Mize begins school year
Were it not for the freshly-painted walls and a few unfinished details, it would have been difficult to tell Mize Elementary opened its doors for the first time Thursday morning.
The district's new elementary school in Shawnee is, by design, a carbon copy of the DeSoto school district's recently-built Starside and Clear Creek elementary schools.
There was no first-day confusion as students quickly found their way to their classrooms. With the exception of a few students whose bus arrived a couple minutes late, the hallways were clear by the time the morning announcement was made.
School secretary Debbie Atwell welcomed the students to the "first day of class at Mize Elementary." She led them in the Pledge of Allegiance and officially turned things over to the classroom teachers.
Principal Gaye Howorth also showed few signs of being at a new school.
As she made her way down the hallways and into the classrooms, she greeted most students by name. She complimented one on his new haircut and noticed how much another had grown over the summer.
Howorth may be new to Mize Elementary, but she's no newcomer to the school district. As principal at Woodsonia Elementary School last year, Howorth brought many of her students along with her to Mize.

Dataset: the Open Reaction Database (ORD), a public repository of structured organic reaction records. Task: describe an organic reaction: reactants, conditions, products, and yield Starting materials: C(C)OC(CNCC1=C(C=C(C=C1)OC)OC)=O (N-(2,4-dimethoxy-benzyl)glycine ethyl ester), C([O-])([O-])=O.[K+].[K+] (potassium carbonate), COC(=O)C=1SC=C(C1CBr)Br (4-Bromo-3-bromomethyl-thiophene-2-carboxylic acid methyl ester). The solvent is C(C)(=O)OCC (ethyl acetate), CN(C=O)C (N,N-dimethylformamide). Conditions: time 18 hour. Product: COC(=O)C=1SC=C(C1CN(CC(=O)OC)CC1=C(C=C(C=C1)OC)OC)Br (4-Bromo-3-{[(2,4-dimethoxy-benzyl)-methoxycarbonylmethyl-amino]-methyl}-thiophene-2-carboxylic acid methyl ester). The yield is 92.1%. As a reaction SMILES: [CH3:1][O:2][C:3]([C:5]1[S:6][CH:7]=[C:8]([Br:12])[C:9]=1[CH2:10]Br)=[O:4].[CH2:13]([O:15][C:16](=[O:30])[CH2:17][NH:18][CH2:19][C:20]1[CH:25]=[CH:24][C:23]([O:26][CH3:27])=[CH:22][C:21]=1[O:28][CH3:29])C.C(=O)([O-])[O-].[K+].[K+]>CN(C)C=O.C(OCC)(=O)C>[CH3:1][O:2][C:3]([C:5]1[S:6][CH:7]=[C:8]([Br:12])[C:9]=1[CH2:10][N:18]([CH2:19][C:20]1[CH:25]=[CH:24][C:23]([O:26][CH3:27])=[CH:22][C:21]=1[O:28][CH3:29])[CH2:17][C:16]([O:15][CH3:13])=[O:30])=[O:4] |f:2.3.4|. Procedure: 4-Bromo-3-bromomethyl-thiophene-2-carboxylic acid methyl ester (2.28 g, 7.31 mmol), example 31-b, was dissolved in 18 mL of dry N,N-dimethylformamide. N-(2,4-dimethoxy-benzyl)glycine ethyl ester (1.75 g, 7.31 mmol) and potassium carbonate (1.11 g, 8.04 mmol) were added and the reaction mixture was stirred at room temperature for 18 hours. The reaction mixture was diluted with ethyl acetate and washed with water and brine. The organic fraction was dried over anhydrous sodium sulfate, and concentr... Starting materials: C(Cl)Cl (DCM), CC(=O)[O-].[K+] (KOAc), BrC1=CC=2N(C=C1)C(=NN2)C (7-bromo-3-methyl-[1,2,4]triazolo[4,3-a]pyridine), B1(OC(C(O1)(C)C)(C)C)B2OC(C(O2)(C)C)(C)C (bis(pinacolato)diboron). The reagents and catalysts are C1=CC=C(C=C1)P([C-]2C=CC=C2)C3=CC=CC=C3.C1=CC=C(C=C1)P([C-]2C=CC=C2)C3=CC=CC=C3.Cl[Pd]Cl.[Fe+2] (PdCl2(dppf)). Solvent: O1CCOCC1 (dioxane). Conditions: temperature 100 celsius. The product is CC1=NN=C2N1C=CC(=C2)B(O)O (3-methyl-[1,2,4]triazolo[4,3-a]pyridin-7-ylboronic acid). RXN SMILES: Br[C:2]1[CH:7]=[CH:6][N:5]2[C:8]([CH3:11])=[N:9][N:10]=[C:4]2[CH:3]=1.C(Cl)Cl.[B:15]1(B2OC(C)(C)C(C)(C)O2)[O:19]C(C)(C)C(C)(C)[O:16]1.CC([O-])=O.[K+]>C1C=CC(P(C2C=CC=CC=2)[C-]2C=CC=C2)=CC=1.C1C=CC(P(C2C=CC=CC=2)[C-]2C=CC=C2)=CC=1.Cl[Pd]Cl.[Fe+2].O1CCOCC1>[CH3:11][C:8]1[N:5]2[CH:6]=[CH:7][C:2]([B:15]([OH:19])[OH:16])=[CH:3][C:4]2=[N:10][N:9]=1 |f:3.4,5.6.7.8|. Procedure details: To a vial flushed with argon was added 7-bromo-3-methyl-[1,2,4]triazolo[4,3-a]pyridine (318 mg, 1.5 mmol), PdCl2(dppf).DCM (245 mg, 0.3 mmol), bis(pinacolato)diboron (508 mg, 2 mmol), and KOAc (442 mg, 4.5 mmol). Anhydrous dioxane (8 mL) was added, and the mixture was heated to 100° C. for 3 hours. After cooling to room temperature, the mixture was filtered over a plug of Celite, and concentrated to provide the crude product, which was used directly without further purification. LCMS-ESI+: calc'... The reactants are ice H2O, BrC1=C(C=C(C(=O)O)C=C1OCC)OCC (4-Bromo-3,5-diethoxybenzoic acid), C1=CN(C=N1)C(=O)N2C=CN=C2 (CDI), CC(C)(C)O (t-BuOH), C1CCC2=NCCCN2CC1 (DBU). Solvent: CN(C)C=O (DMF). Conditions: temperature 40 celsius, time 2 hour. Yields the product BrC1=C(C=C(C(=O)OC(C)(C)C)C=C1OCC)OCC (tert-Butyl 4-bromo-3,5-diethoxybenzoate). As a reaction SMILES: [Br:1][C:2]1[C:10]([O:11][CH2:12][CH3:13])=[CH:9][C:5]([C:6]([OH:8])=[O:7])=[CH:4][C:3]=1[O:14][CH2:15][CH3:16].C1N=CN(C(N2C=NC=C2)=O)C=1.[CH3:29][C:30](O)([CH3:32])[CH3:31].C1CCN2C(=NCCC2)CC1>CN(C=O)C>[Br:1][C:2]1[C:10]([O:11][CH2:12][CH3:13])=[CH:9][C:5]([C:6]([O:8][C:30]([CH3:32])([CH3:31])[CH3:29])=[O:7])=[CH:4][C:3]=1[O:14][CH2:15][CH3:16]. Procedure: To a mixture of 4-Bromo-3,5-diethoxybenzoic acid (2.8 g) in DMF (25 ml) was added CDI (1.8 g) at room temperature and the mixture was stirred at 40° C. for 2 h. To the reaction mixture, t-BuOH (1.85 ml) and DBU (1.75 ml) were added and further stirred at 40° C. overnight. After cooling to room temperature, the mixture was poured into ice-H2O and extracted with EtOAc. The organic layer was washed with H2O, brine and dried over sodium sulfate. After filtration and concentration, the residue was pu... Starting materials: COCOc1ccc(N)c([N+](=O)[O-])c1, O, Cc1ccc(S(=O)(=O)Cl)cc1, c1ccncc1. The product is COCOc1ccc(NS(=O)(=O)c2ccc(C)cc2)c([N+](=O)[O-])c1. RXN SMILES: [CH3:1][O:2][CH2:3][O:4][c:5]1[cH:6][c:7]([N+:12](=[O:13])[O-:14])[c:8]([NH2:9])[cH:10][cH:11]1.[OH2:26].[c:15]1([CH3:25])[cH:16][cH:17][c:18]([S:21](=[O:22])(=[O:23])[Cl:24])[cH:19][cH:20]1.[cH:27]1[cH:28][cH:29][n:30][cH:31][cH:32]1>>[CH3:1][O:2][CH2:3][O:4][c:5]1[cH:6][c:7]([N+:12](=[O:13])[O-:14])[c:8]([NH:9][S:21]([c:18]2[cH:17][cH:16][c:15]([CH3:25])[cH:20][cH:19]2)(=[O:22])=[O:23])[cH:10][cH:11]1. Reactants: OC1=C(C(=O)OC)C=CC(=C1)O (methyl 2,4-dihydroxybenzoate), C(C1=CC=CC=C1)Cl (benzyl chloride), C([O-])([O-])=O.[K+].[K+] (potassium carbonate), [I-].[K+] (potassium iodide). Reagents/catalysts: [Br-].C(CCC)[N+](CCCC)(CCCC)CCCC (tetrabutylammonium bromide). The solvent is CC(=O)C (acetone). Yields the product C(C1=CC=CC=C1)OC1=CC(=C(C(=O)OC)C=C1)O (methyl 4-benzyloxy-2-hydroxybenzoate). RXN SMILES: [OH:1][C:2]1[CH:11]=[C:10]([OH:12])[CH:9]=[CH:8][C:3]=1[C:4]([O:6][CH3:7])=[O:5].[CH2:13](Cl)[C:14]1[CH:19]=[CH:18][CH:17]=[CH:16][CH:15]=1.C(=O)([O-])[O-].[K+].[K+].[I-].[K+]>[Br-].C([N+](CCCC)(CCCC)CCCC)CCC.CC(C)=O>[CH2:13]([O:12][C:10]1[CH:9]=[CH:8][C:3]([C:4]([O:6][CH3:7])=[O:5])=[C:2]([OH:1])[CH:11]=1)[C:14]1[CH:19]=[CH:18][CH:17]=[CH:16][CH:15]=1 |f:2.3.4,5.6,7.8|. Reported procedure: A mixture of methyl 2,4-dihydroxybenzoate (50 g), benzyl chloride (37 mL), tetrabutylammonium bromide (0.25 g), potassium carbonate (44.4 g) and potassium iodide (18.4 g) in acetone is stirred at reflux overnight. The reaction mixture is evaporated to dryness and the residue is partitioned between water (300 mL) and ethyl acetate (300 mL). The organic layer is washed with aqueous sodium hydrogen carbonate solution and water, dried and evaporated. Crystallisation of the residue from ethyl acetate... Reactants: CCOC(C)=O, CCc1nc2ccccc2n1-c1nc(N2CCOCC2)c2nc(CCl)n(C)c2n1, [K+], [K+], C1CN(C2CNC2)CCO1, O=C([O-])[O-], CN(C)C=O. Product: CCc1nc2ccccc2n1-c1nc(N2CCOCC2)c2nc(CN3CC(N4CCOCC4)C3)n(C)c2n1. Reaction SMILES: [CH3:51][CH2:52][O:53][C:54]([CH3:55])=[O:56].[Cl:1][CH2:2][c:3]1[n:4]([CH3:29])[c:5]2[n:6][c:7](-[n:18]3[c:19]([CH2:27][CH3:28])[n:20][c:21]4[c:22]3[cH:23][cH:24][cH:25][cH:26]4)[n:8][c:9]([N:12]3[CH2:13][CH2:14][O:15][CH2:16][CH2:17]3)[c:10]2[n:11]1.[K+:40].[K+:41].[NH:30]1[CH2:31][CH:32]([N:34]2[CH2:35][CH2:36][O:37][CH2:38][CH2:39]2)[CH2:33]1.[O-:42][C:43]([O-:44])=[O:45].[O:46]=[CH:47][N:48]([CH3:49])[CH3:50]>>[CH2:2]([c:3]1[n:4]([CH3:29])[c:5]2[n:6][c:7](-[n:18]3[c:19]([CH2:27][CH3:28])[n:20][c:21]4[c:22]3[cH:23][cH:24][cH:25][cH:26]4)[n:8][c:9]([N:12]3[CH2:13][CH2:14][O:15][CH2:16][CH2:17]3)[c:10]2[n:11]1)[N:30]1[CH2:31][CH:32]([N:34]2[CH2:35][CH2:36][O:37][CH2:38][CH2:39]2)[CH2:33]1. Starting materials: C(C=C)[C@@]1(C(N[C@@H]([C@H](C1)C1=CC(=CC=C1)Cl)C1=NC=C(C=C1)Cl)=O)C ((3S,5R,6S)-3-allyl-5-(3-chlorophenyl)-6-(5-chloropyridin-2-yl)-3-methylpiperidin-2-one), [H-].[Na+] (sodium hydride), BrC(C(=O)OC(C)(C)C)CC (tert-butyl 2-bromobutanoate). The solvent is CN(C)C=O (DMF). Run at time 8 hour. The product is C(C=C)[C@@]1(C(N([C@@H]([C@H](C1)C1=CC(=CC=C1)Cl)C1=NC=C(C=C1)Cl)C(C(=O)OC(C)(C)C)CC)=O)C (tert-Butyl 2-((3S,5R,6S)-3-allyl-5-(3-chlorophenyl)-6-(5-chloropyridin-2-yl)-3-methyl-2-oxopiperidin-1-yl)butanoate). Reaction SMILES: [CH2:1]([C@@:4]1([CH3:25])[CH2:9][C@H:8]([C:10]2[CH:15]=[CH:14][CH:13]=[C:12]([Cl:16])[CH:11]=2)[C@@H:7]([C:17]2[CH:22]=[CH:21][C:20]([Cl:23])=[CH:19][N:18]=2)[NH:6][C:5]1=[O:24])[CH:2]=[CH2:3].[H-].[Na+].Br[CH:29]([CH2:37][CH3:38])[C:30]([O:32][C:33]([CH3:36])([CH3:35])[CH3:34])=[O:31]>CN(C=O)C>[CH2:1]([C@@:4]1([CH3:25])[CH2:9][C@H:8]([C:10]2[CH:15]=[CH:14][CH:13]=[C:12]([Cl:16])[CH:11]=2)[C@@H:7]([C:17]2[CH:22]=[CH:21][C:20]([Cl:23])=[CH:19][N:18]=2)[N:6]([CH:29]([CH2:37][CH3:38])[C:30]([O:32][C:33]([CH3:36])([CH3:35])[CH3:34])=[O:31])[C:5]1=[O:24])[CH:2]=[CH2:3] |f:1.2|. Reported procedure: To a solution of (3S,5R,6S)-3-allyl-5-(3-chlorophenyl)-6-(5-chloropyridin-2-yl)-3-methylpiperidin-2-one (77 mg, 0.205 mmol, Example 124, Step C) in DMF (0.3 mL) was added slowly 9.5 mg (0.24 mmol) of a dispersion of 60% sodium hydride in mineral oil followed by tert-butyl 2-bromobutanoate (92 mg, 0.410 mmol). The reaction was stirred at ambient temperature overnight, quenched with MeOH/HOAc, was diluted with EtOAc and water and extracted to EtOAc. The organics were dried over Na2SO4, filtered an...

"I know a lot of these students from last year," she said. "That does make starting at a new school a lot easier."
Having an experienced principal and several experienced teachers at the school made for a smooth first day, Howorth said.
"Everything's gone great so far," she said. "We've got a little work left to do on part of the playground, but for the most part, the school was ready to go this morning."
Things also went smoothly on the other side of the district, at Starside Elementary. Allowing students to visit the school with their parents prior to the first day of class solved a lot of potential problems, principal Paula Hill said. The school hosted an open house about a week before school started where students were encouraged to put their supplies in their desks and tour the school with their parents. Several of the school's teachers were also on hand to meet the students.
A separate open house was held Friday for kindergarten students and their parents. Because the students were attending school for the first time, teacher Sheryl Schlatten said, the open house was particularly helpful.
"It gives them a chance to get familiar with their surroundings," she said. "They see this is a fun place and a place they want to come back to."
Kindergarten student Robbie Kemp took to her new environment almost immediately. Leaving his mom and dad at the front of the classroom, he made some new friends in the play area. When it came time to go, he looked around for something else to do.
"First I'm going to work all these puzzles," he said.
Others, such as Covel Hanson, needed a little more time. He held onto his mother as Schlatten coaxed him to do color a picture. Dealing with scared students is something most kindergarten teachers are accustomed to, Schlatten said.
"He'll do fine," she said. "It takes some kids a little longer to feel comfortable. Once they make some friends and discover how much fun it is, they do great."